Any reasonable man would have locked himself in his room (or stayed drunk in the bar) and would have never, EVER come out unless it was to board the ship they were leaving on. That was the safest way of course, but being the contrarian I am, I called to ask the front desk if they had a shield suit available for guests who wanted to walk the beach.
Doing things differently was how I made my living.
My ex-wife hadn’t been so charitable. She claimed I have this defective gene that was going to get me killed. She’s undoubtably right as far as it goes, but in my family we call it “a sense of adventure”. Needless to say, we also have a family history filled with untimely and often exotic demises. If I was truly sane I would have listened to her. But then I’d never have become a Facilitator.
The hotel people reassured me that they’d made preparations for Spacers who wanted to walk the beach, claiming that it was perfectly safe while wearing a Sulpter Model 3. I know that suit well. It’s an obsolete military model that I’d once sold by the thousands. S3’s are cheap and very reliable, and while they can deflect medium-duty combat lasers and most types of projectiles, they are vulnerable to the latest hyper-velocity Vendorian alloy rounds. But a S3 was serious overkill for keeping bugs away, and the model is famous for its triple redundant reliability.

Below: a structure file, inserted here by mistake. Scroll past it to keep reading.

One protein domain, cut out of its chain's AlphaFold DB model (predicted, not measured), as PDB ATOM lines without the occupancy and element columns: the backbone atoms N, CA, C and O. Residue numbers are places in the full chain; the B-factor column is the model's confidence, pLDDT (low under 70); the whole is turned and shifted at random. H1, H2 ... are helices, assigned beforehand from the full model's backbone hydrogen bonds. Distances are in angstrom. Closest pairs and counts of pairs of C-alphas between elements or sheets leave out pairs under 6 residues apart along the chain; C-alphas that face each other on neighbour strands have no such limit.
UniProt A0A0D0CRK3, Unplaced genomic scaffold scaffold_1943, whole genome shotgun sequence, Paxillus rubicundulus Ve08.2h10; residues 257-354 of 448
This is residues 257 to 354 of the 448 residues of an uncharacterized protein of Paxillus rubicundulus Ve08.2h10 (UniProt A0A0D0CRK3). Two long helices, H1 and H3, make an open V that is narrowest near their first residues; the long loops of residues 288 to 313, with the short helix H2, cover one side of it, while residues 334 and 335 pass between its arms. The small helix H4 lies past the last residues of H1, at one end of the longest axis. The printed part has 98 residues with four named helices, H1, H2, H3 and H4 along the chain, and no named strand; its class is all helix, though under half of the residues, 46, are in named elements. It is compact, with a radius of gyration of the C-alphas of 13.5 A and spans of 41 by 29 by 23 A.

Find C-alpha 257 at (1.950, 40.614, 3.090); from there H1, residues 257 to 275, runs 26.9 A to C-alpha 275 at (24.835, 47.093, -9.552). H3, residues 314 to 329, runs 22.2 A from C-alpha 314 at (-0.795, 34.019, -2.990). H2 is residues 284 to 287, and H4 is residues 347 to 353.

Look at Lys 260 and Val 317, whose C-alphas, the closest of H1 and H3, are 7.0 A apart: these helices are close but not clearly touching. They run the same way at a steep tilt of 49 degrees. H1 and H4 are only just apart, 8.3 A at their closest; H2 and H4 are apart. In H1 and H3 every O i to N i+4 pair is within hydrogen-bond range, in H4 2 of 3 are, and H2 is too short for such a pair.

I looked completely ridiculous an hour later when I exited the airlock to trudge down that warm, perfect beach. An oversized pair of metal boots were laced up my calves to stabilize my feet against the frictionless shield, and I wore the usual ventilated metal skinsuit and backpack power supply, both essential parts of the Sulpter.
I didn’t care how I looked. I was goggle-eyed. Everything around me was incredibly healthy and clean, and so colorful and so beautiful that it almost hurt.
Monk’s great deception.
The shallow water to my left extended seaward to a protective reef, with large, white waves breaking against distant coral. The surface of the calm lagoon varied from aquamarine to purple depending on the depth. Tiny fish jumped across the surface as they caught invisible bugs. Larger fish snatched the little fish in mid-leap, with an occasional massive fish rising with a wild splash to take a few of the larger fish. Nature was alive and well here on Monk’s.